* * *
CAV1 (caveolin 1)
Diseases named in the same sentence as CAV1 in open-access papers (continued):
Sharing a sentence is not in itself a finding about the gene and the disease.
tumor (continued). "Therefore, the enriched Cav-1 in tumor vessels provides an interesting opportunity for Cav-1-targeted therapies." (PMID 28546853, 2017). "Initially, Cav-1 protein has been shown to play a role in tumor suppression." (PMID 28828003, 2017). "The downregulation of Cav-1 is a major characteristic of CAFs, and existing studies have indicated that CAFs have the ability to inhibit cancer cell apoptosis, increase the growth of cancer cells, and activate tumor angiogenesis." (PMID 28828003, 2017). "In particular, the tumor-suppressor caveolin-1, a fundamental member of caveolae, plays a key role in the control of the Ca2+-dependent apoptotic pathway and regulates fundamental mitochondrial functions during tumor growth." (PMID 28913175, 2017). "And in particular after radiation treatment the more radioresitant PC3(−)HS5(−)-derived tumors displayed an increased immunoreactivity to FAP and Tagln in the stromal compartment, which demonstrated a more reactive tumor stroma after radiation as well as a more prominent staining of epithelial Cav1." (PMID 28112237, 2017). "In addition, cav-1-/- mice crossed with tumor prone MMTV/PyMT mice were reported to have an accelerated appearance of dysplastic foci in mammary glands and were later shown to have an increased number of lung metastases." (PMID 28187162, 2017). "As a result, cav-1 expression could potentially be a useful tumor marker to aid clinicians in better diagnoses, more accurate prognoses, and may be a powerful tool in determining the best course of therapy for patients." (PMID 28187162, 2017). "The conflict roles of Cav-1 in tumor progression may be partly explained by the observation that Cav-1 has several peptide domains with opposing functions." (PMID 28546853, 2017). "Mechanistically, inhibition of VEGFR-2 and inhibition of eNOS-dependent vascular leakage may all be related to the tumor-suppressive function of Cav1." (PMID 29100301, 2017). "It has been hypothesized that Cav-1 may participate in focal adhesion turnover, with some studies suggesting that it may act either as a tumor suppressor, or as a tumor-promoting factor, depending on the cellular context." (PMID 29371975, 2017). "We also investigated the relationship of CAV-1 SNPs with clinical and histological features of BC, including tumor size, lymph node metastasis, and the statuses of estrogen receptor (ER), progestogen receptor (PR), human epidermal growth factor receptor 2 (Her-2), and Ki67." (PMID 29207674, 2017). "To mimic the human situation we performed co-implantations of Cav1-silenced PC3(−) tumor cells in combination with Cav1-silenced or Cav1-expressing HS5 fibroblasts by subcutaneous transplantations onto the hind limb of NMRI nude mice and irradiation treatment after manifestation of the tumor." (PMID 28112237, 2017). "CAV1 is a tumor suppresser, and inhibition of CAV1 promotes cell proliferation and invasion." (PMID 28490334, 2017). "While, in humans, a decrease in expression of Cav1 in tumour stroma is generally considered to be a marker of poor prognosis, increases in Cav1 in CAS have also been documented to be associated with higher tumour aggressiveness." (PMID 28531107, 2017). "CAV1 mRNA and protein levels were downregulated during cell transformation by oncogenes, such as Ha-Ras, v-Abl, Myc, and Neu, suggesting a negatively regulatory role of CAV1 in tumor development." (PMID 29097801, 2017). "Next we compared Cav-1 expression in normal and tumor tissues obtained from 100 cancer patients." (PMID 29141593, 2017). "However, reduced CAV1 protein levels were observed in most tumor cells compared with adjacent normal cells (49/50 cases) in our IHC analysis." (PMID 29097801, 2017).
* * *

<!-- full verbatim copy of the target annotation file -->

CAV1 (caveolin 1)
Diseases named in the same sentence as CAV1 in open-access papers (continued):
Sharing a sentence is not in itself a finding about the gene and the disease.
tumor (continued). "Therefore, the enriched Cav-1 in tumor vessels provides an interesting opportunity for Cav-1-targeted therapies." (PMID 28546853, 2017). "Initially, Cav-1 protein has been shown to play a role in tumor suppression." (PMID 28828003, 2017). "The downregulation of Cav-1 is a major characteristic of CAFs, and existing studies have indicated that CAFs have the ability to inhibit cancer cell apoptosis, increase the growth of cancer cells, and activate tumor angiogenesis." (PMID 28828003, 2017). "In particular, the tumor-suppressor caveolin-1, a fundamental member of caveolae, plays a key role in the control of the Ca2+-dependent apoptotic pathway and regulates fundamental mitochondrial functions during tumor growth." (PMID 28913175, 2017). "And in particular after radiation treatment the more radioresitant PC3(−)HS5(−)-derived tumors displayed an increased immunoreactivity to FAP and Tagln in the stromal compartment, which demonstrated a more reactive tumor stroma after radiation as well as a more prominent staining of epithelial Cav1." (PMID 28112237, 2017). "In addition, cav-1-/- mice crossed with tumor prone MMTV/PyMT mice were reported to have an accelerated appearance of dysplastic foci in mammary glands and were later shown to have an increased number of lung metastases." (PMID 28187162, 2017). "As a result, cav-1 expression could potentially be a useful tumor marker to aid clinicians in better diagnoses, more accurate prognoses, and may be a powerful tool in determining the best course of therapy for patients." (PMID 28187162, 2017). "The conflict roles of Cav-1 in tumor progression may be partly explained by the observation that Cav-1 has several peptide domains with opposing functions." (PMID 28546853, 2017). "Mechanistically, inhibition of VEGFR-2 and inhibition of eNOS-dependent vascular leakage may all be related to the tumor-suppressive function of Cav1." (PMID 29100301, 2017). "It has been hypothesized that Cav-1 may participate in focal adhesion turnover, with some studies suggesting that it may act either as a tumor suppressor, or as a tumor-promoting factor, depending on the cellular context." (PMID 29371975, 2017). "We also investigated the relationship of CAV-1 SNPs with clinical and histological features of BC, including tumor size, lymph node metastasis, and the statuses of estrogen receptor (ER), progestogen receptor (PR), human epidermal growth factor receptor 2 (Her-2), and Ki67." (PMID 29207674, 2017). "To mimic the human situation we performed co-implantations of Cav1-silenced PC3(−) tumor cells in combination with Cav1-silenced or Cav1-expressing HS5 fibroblasts by subcutaneous transplantations onto the hind limb of NMRI nude mice and irradiation treatment after manifestation of the tumor." (PMID 28112237, 2017). "CAV1 is a tumor suppresser, and inhibition of CAV1 promotes cell proliferation and invasion." (PMID 28490334, 2017). "While, in humans, a decrease in expression of Cav1 in tumour stroma is generally considered to be a marker of poor prognosis, increases in Cav1 in CAS have also been documented to be associated with higher tumour aggressiveness." (PMID 28531107, 2017). "CAV1 mRNA and protein levels were downregulated during cell transformation by oncogenes, such as Ha-Ras, v-Abl, Myc, and Neu, suggesting a negatively regulatory role of CAV1 in tumor development." (PMID 29097801, 2017). "Next we compared Cav-1 expression in normal and tumor tissues obtained from 100 cancer patients." (PMID 29141593, 2017). "However, reduced CAV1 protein levels were observed in most tumor cells compared with adjacent normal cells (49/50 cases) in our IHC analysis." (PMID 29097801, 2017).